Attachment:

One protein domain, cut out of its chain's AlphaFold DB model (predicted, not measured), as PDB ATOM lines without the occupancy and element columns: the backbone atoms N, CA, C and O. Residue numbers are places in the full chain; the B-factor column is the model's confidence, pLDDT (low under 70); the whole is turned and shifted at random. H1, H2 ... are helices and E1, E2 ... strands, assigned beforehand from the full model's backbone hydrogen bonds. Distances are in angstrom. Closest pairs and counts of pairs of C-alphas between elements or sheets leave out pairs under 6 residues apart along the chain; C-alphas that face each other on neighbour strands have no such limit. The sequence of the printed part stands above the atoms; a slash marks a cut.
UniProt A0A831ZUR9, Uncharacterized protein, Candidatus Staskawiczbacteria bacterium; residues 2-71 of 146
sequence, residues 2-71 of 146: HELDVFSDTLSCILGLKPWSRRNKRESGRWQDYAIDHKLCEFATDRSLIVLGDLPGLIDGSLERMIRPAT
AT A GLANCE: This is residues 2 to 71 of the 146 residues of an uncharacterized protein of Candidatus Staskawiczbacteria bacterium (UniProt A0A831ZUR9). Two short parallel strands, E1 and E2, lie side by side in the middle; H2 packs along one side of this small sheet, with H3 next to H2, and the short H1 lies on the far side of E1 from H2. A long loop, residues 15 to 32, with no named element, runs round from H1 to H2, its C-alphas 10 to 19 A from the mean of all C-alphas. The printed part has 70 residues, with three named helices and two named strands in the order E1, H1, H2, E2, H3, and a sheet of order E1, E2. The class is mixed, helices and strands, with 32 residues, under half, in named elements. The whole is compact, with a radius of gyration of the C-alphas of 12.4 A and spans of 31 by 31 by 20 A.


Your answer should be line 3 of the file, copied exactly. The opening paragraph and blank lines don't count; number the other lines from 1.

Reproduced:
AT A GLANCE: This is residues 2 to 71 of the 146 residues of an uncharacterized protein of Candidatus Staskawiczbacteria bacterium (UniProt A0A831ZUR9). Two short parallel strands, E1 and E2, lie side by side in the middle; H2 packs along one side of this small sheet, with H3 next to H2, and the short H1 lies on the far side of E1 from H2. A long loop, residues 15 to 32, with no named element, runs round from H1 to H2, its C-alphas 10 to 19 A from the mean of all C-alphas. The printed part has 70 residues, with three named helices and two named strands in the order E1, H1, H2, E2, H3, and a sheet of order E1, E2. The class is mixed, helices and strands, with 32 residues, under half, in named elements. The whole is compact, with a radius of gyration of the C-alphas of 12.4 A and spans of 31 by 31 by 20 A.